You can get more info on the ACFW conference on the ACFW web site.

7 Reasons I’m Going to the ACFW Conference

I registered last week for the ACFW conference in Indianapolis. The dates for the conference are September 17 to 20, 2010. ACFW stands for American Christian Fiction Writers, an organization of over 2100 writers.

Why am I going to yet another conference? I can think of 7 good reasons that I want to go:

  • Writing conferences are fun. I am an extreme introvert and I don’t do well in crowds. Yet somehow, writing conferences bring out my inner extrovert, and I always meet a bundle of new friends.
  • Writing conferences are educational. I have never gone to a conference where I didn’t learn something completely unexpected and incredibly useful.
  • Writing conferences are where you make contacts. I met my first agent at a writing conference. After he died, I met my second agent at a writing conference, although at the time, he was an editor and I was hoping to sell him a book. (I did, and after he quit editing to become an agent, he called me.) Virtually all of the books I’ve sold have come as a direct result of the people I met at conferences.
  • Writing conferences are a place to serve. I strongly believe that every writer should find a way to help other writers. Normally I teach at conferences. At ACFW this year, instead of teaching, I’ll be taking appointments with writers to help them out on any question they might have. One-on-one for fifteen minutes. It’s amazing what you can get done in fifteen minutes when you’re focused. This will probably be the best part of the conference for me this year.
  • The ACFW conference is one of the best in the Christian publishing industry. Last year, there were about 500 attendees, with about 20 editors and a dozen agents. If I could only go to two writing conferences this year, I’d go to ACFW and Mount Hermon. If I could only go to ONE, I’d go to ACFW and Mount Hermon and then I’d lie about how many I went to.
  • Virtually all my friends will be there. You can never have too many friends in the publishing business.
  • I’m on the ACFW Advisory Board which meets with the Operating Board twice per year to make key decisions for the future. One of the decisions we made two years ago was to create the FictionFinder web site.

Many of my happiest memories in the publishing business have happened at ACFW conferences. At the 2004 conference, I gave a talk on “Writing From the Male Point of View” which people still talk about because I revealed a number of closely guarded Guy Secrets. I gave an updated version of that talk again at the 2009 conference. In between those years, I’ve spoken on numerous topics, made hundreds of friends, won a few awards, learned more than I ever expected, and enjoyed it all immensely.

This year I’ll be taking Jim Bell’s Early Bird Session. Jim was the guy who taught me about Three-Act Structure years ago, the weekend I first met him at — you guessed it — a small conference in Malibu, California. He’s become a good friend of mine. Jim is a former trial lawyer who now writes fiction. He served for a time as the fiction columnist for Writer’s Digest and he’s the author of Plot & Structure, one of the books I recommend most often to beginning writers. I expect I’ll learn something totally unexpected from Jim.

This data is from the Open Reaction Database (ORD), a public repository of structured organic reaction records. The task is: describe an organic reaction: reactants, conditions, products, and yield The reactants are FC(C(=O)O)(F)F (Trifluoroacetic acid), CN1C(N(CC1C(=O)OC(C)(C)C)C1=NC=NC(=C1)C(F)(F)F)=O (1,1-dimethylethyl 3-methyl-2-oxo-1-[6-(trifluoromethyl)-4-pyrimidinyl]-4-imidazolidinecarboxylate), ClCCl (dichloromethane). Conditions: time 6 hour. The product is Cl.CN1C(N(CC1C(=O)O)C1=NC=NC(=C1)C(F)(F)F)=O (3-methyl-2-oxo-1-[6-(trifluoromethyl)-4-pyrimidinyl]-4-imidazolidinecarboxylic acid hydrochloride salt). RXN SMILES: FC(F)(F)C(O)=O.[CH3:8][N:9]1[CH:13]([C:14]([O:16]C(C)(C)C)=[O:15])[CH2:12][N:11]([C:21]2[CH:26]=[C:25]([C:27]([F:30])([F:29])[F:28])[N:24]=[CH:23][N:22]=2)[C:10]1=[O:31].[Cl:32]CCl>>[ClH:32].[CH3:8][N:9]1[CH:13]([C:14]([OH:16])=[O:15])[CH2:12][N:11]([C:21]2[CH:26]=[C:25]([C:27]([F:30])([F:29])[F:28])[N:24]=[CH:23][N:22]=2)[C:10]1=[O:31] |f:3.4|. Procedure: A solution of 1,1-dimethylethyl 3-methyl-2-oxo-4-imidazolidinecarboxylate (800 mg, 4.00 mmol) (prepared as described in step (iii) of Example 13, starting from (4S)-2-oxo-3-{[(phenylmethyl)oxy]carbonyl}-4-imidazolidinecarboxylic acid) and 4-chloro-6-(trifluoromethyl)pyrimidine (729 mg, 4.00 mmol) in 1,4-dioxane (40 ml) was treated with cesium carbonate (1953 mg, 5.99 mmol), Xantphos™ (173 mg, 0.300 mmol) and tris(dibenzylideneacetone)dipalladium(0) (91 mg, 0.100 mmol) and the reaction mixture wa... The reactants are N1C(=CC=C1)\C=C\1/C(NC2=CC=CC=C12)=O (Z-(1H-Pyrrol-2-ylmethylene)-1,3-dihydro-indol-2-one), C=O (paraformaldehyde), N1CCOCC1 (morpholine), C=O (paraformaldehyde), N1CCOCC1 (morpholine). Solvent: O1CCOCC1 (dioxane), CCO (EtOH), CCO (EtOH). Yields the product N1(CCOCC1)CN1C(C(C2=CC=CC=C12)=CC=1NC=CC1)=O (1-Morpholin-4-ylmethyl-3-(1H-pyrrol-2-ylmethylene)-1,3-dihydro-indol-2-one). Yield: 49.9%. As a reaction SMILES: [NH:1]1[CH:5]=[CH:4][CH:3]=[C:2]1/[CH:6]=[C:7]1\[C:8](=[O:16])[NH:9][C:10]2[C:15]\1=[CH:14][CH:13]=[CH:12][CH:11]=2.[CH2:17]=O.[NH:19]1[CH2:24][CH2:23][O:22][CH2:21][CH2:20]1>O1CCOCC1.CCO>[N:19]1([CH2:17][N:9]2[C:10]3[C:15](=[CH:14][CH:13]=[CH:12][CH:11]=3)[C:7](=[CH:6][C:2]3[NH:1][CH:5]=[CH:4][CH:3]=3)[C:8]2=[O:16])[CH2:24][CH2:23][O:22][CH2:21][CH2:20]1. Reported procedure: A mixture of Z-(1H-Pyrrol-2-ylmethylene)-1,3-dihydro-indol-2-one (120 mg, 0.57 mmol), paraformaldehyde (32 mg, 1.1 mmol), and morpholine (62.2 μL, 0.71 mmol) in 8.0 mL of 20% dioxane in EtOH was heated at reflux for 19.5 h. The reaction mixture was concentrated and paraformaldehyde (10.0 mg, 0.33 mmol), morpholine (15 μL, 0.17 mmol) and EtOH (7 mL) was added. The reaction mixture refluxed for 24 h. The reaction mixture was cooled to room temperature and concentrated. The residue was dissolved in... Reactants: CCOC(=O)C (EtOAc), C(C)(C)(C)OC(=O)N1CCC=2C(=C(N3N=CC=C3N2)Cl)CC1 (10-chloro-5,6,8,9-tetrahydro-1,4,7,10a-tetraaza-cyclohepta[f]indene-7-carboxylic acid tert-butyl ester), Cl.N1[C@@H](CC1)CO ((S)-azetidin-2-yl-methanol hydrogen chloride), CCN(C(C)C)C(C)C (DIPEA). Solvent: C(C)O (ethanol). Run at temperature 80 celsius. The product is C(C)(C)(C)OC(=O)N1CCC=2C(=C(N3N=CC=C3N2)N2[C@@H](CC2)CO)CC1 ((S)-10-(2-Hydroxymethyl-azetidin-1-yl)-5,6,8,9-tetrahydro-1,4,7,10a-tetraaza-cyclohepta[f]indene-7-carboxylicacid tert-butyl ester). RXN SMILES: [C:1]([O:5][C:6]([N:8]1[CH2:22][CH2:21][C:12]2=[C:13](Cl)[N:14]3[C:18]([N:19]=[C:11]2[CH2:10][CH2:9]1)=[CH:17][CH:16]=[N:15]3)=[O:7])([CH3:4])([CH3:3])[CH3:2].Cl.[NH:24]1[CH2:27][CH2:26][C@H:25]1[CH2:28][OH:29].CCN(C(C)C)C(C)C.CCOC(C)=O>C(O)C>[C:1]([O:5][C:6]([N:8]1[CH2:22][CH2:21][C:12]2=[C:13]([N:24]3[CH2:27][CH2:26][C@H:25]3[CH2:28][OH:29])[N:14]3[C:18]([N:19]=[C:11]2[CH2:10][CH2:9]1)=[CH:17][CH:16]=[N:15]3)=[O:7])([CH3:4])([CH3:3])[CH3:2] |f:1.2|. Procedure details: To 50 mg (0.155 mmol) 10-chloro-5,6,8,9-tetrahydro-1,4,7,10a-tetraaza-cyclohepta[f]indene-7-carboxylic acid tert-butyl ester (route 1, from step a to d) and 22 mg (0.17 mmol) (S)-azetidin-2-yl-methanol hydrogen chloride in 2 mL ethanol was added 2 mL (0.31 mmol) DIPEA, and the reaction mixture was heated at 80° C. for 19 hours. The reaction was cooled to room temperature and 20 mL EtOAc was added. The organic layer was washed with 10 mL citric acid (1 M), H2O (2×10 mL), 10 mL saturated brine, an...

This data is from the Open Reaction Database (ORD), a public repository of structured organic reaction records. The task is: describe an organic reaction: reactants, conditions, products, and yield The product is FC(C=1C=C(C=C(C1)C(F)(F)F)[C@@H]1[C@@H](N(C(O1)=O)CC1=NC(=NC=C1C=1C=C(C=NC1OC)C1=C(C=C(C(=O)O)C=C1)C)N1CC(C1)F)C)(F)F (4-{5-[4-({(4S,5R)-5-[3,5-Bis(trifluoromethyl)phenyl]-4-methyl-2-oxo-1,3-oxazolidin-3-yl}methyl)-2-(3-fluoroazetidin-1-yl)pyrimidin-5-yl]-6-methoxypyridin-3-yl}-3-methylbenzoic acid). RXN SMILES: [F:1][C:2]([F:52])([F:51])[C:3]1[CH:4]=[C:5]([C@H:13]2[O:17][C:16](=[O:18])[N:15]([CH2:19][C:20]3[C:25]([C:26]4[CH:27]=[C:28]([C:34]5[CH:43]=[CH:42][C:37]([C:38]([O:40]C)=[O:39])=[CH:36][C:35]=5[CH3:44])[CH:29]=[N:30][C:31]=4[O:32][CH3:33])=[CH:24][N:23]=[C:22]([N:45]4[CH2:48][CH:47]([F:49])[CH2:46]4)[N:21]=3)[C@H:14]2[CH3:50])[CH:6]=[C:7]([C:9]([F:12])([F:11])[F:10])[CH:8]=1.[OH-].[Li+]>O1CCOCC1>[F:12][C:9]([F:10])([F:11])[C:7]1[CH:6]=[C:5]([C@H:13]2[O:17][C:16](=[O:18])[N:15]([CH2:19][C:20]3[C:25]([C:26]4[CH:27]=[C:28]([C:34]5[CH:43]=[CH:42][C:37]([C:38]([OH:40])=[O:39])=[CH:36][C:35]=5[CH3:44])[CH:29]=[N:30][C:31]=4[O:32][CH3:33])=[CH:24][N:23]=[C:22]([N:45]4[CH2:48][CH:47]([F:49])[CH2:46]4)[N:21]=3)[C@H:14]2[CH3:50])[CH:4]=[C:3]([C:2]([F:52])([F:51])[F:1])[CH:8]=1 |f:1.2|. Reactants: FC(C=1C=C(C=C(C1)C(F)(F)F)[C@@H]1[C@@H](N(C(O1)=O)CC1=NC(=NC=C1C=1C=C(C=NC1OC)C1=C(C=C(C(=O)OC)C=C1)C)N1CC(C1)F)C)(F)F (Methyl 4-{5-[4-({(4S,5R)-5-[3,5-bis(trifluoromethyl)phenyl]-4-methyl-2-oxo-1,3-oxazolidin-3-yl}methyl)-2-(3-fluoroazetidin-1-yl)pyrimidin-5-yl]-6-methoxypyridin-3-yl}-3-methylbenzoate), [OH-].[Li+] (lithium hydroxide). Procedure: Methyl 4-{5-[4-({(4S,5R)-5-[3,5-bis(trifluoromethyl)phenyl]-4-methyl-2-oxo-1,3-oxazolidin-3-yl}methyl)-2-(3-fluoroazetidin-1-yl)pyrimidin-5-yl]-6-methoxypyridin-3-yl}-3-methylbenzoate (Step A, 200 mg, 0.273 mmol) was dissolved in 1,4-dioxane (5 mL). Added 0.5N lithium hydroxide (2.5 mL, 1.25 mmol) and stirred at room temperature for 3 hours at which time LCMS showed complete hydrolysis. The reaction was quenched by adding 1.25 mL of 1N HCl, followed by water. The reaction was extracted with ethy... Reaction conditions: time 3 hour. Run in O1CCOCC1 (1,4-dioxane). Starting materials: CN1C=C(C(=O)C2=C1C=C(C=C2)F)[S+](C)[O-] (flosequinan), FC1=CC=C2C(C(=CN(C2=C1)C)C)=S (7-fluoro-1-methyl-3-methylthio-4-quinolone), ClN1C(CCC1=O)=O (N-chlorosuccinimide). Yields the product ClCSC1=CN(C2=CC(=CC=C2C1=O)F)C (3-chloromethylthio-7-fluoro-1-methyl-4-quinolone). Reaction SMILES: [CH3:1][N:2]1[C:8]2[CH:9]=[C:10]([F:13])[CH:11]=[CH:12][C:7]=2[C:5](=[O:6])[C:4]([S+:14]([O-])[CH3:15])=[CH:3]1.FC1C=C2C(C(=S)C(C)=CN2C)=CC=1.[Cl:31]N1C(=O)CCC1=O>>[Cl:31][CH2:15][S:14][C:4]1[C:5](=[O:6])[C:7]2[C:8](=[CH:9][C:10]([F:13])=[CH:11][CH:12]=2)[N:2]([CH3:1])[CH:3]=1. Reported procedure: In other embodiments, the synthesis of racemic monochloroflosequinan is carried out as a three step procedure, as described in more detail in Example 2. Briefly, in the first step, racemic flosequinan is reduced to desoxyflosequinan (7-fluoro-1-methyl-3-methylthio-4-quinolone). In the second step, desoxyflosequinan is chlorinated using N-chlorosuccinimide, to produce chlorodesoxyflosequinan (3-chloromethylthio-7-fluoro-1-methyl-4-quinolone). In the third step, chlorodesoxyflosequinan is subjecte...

Sam The Plumber Is An Agent

I was gone for almost a week to a writing conference at Mount Hermon (near Santa Cruz, California). I’m home now and almost caught up on all the email, bills, and other untidy parts of Real Life.

I had hoped to blog before I left about my latest Sam The Plumber column. Sam has decided to become an agent, and naturally, he thinks that I should be his client, despite the fact that I already have one. You can read about Sam’s antics here.

The April issue of my Advanced Fiction Writing E-zine was due on Tuesday, April 7, which was the night I got back. It quickly became clear to me that I was going to miss that deadline. It’s just too much fun at a writing conference to be working on actual writing. The April issue will therefore come out one week later, on April 14. That should be just in time for you to enjoy as you wrap up those pesky taxes (if you live in a place where taxes are due April 15.)

I really enjoyed the conference. Here is a shot of my buddy John Olson and me at the autograph party on Monday night. I am the cool and sensible guy on the left. I don’t know what John is grinning about. Probably he’s just happy that he has four books to sign and I have none. Thanks to Tosca Lee for shooting us on her iPhone.
Randy Ingermanson teams up with his coauthor John Olson for a booksigning at the Mount Hermon Christian Writers Conference.

An Offer They Can’t Refuse

I had thought I was done blogging about writing conferences, but had a conversation last week with one of my loyal blog readers, Camille Eide, who happens to be in my local critique group.

Camille is one of three finalists in a really great contest being run jointly by the Mount Hermon Christian Writers Conference and a large publisher, Zondervan. The winner of this contest for unpublished writers will get a $10,000 contract from Zondervan. Pretty cool!

Anyway, Mount Hermon is running a very special deal now, and Camille told me all the details, and I thought it would be fun to do an interview with her about it. Here ’tis:

Randy: What do you write and how long have you been writing?

Camille: As far as fiction, I’m writing inspirational contemporary romance, or romantic drama. Think of a Nicholas Sparks love story with a strong faith inspiring theme. And maybe a happier ending. Love Worth Fire is the story of a bitter young widower whose second chance at love means marrying a dying woman. I’ve been writing all my life, but I began writing a novel and seeking publication two years ago.

Randy: You went to Mount Hermon last year after writing for about a year. Was that a good decision? What happened there?